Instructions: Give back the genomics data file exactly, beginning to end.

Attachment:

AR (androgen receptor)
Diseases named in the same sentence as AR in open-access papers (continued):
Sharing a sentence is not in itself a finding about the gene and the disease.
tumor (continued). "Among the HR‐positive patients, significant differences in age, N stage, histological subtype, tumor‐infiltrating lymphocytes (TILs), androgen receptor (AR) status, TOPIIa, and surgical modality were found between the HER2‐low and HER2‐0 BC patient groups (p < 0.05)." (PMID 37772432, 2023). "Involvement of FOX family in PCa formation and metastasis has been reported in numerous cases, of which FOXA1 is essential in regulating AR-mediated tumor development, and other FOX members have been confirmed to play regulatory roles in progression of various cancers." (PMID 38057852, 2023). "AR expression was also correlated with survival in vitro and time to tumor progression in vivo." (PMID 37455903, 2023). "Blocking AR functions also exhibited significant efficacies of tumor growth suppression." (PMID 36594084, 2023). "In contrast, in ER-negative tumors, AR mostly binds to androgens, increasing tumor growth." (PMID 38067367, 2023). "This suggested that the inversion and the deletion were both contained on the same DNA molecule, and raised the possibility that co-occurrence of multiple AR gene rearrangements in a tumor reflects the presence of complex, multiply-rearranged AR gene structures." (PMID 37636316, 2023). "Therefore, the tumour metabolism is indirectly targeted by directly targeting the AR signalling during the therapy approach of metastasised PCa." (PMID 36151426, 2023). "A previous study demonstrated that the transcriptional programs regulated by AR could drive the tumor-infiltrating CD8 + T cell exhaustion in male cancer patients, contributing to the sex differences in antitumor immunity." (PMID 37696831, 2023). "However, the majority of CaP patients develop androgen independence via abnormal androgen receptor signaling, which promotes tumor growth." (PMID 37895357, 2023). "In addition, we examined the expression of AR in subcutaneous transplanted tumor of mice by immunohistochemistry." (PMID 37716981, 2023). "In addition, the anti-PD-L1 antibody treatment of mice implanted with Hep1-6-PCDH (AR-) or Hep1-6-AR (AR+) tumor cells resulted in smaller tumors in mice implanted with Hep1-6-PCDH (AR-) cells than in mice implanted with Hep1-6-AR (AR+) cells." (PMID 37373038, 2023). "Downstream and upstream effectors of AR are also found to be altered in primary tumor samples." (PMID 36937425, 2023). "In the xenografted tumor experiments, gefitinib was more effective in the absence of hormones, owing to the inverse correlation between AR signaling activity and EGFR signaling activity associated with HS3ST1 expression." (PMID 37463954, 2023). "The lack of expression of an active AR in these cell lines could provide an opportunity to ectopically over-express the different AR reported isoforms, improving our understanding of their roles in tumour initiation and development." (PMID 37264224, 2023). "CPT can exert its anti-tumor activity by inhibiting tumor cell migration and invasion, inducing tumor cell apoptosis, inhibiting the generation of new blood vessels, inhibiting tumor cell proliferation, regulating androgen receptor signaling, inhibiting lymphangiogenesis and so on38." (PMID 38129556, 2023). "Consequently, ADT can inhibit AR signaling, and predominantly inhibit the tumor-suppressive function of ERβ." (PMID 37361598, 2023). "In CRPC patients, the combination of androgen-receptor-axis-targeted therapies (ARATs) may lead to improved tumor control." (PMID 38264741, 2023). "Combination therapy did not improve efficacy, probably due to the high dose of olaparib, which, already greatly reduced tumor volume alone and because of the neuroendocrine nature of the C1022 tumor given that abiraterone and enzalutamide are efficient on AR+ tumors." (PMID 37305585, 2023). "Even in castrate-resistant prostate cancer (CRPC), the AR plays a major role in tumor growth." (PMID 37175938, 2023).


AR (androgen receptor)
Diseases named in the same sentence as AR in open-access papers (continued):
Sharing a sentence is not in itself a finding about the gene and the disease.
tumor (continued). "Among the HR‐positive patients, significant differences in age, N stage, histological subtype, tumor‐infiltrating lymphocytes (TILs), androgen receptor (AR) status, TOPIIa, and surgical modality were found between the HER2‐low and HER2‐0 BC patient groups (p < 0.05)." (PMID 37772432, 2023). "Involvement of FOX family in PCa formation and metastasis has been reported in numerous cases, of which FOXA1 is essential in regulating AR-mediated tumor development, and other FOX members have been confirmed to play regulatory roles in progression of various cancers." (PMID 38057852, 2023). "AR expression was also correlated with survival in vitro and time to tumor progression in vivo." (PMID 37455903, 2023). "Blocking AR functions also exhibited significant efficacies of tumor growth suppression." (PMID 36594084, 2023). "In contrast, in ER-negative tumors, AR mostly binds to androgens, increasing tumor growth." (PMID 38067367, 2023). "This suggested that the inversion and the deletion were both contained on the same DNA molecule, and raised the possibility that co-occurrence of multiple AR gene rearrangements in a tumor reflects the presence of complex, multiply-rearranged AR gene structures." (PMID 37636316, 2023). "Therefore, the tumour metabolism is indirectly targeted by directly targeting the AR signalling during the therapy approach of metastasised PCa." (PMID 36151426, 2023). "A previous study demonstrated that the transcriptional programs regulated by AR could drive the tumor-infiltrating CD8 + T cell exhaustion in male cancer patients, contributing to the sex differences in antitumor immunity." (PMID 37696831, 2023). "However, the majority of CaP patients develop androgen independence via abnormal androgen receptor signaling, which promotes tumor growth." (PMID 37895357, 2023). "In addition, we examined the expression of AR in subcutaneous transplanted tumor of mice by immunohistochemistry." (PMID 37716981, 2023). "In addition, the anti-PD-L1 antibody treatment of mice implanted with Hep1-6-PCDH (AR-) or Hep1-6-AR (AR+) tumor cells resulted in smaller tumors in mice implanted with Hep1-6-PCDH (AR-) cells than in mice implanted with Hep1-6-AR (AR+) cells." (PMID 37373038, 2023). "Downstream and upstream effectors of AR are also found to be altered in primary tumor samples." (PMID 36937425, 2023). "In the xenografted tumor experiments, gefitinib was more effective in the absence of hormones, owing to the inverse correlation between AR signaling activity and EGFR signaling activity associated with HS3ST1 expression." (PMID 37463954, 2023). "The lack of expression of an active AR in these cell lines could provide an opportunity to ectopically over-express the different AR reported isoforms, improving our understanding of their roles in tumour initiation and development." (PMID 37264224, 2023). "CPT can exert its anti-tumor activity by inhibiting tumor cell migration and invasion, inducing tumor cell apoptosis, inhibiting the generation of new blood vessels, inhibiting tumor cell proliferation, regulating androgen receptor signaling, inhibiting lymphangiogenesis and so on38." (PMID 38129556, 2023). "Consequently, ADT can inhibit AR signaling, and predominantly inhibit the tumor-suppressive function of ERβ." (PMID 37361598, 2023). "In CRPC patients, the combination of androgen-receptor-axis-targeted therapies (ARATs) may lead to improved tumor control." (PMID 38264741, 2023). "Combination therapy did not improve efficacy, probably due to the high dose of olaparib, which, already greatly reduced tumor volume alone and because of the neuroendocrine nature of the C1022 tumor given that abiraterone and enzalutamide are efficient on AR+ tumors." (PMID 37305585, 2023). "Even in castrate-resistant prostate cancer (CRPC), the AR plays a major role in tumor growth." (PMID 37175938, 2023).